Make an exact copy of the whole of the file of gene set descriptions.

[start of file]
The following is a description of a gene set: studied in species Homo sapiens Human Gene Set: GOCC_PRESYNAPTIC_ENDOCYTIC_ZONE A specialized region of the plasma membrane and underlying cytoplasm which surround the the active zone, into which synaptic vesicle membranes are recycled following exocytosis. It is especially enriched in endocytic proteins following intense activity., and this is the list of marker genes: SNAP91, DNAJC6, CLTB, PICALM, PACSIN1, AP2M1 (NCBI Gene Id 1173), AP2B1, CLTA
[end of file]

The following is a description of a gene set: studied in species Homo sapiens Human Gene Set: GOCC_PRESYNAPTIC_ENDOCYTIC_ZONE A specialized region of the plasma membrane and underlying cytoplasm which surround the the active zone, into which synaptic vesicle membranes are recycled following exocytosis. It is especially enriched in endocytic proteins following intense activity., and this is the list of marker genes: SNAP91, DNAJC6, CLTB, PICALM, PACSIN1, AP2M1 (NCBI Gene Id 1173), AP2B1, CLTA